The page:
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Two major US regulators are tipped to be joining UK authorities in announcing a raft of foreign exchange fixing related fines on 12 November.

According to sources, cited by Reuters, the US Commodity Futures Trading Commission (CFTC) and the Office of the Comptroller of the Currency (OCC) will announce their bumper settlements with a raft of British banks at the same time as the UK's Financial Conduct Authority (FCA).

This is pegged for less than one week's time and will be with six banks in total.

The CFTC, the OCC and the Fed declined to comment to media reports. The groups never comment on an ongoing investigation.

The FCA is talking to some of the world's biggest banks over settling the investigation into the lenders trying to manipulate key foreign exchange rates.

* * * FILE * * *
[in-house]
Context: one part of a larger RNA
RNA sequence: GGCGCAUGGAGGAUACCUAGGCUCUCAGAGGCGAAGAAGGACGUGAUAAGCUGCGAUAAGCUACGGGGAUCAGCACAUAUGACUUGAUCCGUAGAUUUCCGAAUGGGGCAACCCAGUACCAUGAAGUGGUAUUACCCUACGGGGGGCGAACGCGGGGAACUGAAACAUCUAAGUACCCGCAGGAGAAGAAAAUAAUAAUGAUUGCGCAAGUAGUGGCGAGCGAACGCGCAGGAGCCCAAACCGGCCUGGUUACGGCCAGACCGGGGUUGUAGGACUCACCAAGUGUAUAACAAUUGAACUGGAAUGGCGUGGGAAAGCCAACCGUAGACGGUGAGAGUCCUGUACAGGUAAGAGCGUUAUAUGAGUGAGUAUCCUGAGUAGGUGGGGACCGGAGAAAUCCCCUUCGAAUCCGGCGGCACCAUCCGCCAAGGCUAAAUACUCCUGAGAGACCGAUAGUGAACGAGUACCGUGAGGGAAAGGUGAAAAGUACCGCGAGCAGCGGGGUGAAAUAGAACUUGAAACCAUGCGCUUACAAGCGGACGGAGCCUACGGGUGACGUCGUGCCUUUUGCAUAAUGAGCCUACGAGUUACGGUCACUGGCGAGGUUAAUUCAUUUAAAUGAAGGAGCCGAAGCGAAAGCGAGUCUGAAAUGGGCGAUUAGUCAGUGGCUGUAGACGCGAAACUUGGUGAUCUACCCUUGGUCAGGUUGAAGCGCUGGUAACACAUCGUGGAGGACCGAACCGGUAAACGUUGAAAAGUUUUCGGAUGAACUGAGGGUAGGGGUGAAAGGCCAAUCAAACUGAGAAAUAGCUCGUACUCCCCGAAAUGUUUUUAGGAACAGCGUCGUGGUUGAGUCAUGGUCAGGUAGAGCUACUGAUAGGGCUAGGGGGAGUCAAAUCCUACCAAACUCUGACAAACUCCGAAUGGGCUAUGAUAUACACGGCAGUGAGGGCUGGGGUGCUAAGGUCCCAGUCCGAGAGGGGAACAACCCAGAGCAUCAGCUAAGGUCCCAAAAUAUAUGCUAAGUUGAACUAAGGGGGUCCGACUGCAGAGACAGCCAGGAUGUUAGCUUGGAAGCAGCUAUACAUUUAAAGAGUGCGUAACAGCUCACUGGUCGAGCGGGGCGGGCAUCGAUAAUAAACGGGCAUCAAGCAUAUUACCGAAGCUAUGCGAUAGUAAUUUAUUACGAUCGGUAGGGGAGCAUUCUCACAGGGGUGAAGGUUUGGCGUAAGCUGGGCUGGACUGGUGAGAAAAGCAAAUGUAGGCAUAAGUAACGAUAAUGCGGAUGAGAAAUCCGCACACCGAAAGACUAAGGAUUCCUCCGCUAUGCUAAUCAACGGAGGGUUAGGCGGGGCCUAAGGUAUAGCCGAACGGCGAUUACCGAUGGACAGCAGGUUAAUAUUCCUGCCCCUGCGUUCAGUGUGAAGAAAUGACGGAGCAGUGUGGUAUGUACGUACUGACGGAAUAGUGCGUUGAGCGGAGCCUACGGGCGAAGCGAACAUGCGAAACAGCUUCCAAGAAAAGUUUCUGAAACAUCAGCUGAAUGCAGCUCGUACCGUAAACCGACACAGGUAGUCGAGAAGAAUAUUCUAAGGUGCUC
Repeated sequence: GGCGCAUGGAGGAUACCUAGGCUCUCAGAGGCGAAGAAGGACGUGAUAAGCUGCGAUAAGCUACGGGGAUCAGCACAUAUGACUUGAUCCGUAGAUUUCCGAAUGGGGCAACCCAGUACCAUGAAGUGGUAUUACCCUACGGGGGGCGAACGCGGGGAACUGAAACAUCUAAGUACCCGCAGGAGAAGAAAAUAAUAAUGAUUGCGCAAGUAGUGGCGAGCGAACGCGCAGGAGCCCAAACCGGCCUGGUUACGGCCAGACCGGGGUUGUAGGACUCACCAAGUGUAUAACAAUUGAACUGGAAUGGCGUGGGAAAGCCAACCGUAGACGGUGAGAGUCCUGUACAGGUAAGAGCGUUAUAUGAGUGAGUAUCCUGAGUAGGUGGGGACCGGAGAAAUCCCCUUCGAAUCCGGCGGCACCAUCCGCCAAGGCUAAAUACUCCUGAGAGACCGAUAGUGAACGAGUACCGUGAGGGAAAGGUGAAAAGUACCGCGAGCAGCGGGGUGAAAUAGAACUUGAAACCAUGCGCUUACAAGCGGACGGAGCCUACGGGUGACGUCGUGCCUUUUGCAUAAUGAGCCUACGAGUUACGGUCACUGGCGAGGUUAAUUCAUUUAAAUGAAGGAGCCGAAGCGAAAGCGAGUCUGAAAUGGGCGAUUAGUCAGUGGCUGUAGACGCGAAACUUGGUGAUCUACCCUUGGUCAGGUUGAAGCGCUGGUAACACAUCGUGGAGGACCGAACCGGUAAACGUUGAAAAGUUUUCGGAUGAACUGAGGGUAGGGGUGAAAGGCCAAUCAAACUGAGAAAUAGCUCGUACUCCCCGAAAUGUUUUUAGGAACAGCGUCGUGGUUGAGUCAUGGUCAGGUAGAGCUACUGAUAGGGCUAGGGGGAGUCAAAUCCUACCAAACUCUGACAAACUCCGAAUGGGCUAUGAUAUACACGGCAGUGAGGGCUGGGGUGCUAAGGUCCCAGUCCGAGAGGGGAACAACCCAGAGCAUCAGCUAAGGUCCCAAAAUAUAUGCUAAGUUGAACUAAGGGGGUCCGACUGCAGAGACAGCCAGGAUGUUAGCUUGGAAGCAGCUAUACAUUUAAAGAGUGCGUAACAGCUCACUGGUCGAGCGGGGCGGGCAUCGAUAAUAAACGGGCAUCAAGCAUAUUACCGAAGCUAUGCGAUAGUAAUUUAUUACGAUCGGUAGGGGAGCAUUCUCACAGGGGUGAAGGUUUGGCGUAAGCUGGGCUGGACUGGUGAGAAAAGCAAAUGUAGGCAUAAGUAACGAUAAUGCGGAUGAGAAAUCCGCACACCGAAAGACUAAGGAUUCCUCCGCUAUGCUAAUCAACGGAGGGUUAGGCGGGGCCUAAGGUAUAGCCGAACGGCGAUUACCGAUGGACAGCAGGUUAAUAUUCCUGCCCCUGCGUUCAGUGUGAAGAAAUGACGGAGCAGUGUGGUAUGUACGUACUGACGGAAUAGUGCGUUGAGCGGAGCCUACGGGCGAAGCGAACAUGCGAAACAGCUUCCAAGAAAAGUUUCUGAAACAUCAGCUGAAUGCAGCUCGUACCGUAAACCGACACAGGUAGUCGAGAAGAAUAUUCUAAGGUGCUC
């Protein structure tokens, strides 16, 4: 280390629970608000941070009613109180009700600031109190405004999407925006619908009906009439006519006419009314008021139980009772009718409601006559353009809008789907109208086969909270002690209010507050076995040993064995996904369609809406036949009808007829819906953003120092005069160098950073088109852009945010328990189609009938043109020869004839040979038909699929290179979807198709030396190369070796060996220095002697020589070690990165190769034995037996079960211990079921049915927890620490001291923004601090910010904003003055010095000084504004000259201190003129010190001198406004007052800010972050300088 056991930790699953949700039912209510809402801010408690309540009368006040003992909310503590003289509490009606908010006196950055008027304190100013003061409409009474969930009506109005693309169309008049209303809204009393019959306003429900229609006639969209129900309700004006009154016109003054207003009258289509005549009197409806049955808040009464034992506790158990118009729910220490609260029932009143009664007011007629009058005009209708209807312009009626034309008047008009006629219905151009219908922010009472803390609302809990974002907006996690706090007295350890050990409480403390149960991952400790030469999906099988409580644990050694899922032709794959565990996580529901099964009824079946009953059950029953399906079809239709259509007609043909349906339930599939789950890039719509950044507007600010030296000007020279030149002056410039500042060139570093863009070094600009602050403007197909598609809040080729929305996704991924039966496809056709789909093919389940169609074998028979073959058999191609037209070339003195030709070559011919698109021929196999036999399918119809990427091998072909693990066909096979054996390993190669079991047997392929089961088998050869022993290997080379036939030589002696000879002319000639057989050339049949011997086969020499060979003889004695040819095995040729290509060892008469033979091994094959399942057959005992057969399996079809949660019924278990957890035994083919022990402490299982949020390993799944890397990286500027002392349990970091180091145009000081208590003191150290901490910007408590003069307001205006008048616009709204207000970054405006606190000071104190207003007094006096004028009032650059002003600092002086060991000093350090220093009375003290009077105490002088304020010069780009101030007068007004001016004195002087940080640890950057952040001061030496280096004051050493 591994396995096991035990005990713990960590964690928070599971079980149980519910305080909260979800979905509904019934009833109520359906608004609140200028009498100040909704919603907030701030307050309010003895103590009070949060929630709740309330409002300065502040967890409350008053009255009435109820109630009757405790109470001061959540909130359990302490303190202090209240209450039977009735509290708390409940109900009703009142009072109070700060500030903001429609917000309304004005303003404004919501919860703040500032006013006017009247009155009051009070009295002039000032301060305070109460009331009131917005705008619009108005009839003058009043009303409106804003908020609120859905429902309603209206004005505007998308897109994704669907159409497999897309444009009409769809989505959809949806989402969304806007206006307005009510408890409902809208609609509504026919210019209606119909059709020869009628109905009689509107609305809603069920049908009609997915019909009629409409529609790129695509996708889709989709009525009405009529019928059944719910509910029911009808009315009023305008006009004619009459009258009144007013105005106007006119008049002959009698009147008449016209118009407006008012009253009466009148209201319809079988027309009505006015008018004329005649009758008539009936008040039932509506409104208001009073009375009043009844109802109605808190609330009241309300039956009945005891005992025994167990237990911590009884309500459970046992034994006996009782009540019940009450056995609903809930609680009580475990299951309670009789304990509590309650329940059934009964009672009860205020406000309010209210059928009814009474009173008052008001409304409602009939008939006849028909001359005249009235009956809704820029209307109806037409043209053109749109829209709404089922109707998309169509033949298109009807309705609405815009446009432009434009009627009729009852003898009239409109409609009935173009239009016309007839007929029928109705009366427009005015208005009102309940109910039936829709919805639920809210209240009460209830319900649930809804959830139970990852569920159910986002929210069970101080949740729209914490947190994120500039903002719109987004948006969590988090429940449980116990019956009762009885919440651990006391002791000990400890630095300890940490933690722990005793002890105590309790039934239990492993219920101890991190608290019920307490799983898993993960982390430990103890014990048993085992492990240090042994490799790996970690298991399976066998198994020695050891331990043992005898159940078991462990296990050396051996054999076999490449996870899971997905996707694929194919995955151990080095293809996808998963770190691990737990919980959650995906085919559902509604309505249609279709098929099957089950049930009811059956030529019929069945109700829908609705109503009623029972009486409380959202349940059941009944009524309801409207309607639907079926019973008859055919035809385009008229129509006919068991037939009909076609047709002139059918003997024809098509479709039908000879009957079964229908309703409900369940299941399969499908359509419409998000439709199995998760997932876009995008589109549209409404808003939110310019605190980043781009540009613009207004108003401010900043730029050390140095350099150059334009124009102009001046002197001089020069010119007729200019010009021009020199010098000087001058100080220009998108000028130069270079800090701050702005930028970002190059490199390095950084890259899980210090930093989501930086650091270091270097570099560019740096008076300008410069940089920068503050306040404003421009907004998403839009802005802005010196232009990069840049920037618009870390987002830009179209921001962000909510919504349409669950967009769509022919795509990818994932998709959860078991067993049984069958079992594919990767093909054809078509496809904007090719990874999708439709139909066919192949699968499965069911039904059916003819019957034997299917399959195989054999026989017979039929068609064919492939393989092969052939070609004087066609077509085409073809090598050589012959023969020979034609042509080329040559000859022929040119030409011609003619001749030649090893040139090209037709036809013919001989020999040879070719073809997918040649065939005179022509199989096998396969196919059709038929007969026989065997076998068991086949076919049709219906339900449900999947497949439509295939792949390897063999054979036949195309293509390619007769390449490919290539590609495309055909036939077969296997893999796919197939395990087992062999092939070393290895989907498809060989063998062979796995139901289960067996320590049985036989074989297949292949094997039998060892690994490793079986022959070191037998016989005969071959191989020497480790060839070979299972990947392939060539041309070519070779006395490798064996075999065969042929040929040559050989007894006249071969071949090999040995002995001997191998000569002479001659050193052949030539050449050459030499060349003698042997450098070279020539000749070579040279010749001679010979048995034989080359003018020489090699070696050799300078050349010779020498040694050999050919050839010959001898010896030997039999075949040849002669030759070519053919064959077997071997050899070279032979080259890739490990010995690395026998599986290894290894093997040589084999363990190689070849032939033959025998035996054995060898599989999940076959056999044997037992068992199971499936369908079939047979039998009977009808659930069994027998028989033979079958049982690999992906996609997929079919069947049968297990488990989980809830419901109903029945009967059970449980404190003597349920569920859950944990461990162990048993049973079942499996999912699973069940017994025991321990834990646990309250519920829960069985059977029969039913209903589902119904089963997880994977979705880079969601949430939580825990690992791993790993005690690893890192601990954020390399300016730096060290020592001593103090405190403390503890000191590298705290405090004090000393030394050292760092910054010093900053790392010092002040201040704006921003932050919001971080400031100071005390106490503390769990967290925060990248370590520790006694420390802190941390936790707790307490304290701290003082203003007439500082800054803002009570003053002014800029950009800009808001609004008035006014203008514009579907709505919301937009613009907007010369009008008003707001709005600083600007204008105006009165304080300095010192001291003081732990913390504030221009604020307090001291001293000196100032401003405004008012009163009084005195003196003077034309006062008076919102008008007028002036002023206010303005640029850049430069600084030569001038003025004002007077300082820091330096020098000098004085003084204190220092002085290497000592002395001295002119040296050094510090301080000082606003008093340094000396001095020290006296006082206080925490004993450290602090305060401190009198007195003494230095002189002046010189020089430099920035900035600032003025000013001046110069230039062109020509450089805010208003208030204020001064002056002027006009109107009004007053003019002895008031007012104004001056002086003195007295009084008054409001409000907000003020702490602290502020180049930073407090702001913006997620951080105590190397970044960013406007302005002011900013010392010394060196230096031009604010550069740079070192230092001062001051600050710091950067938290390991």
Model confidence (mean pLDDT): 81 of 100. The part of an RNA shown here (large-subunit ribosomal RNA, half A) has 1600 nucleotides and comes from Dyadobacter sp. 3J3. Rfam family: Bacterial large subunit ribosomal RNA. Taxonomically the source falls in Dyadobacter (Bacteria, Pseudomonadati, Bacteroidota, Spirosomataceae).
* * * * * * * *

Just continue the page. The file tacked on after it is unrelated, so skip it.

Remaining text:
British banking titans Barclays, HSBC and Royal Bank of Scotland (RBS) and other banks Citi, JP Morgan and UBS have all revealed that they are in talks with regulators over settling allegations of currency market manipulation and have set aside billions of pounds to pay for litigation and fines.

The settlements are said to be, collectively, in the region of £2bn (€2.6bn, $3.3bn) and the first tranche deals could be revealed in November 2014.

However, much like the settlements over Libor fixing charges, each bank is likely to pay different amounts.

The daily $5tn currency market is the largest in the financial system and is pegged to the value of funds, derivatives and products.

Morningstar estimates that $3.6tn in funds, including pension and savings accounts, track global indexes.

FX rates are calculated and compiled by using data from a variety of submitted provisions on a number of platforms, such as ThomsonReuters.

It is then calculated by WM, a unit of State Street, to form WM/ThomsonReuters at 1600 GMT daily.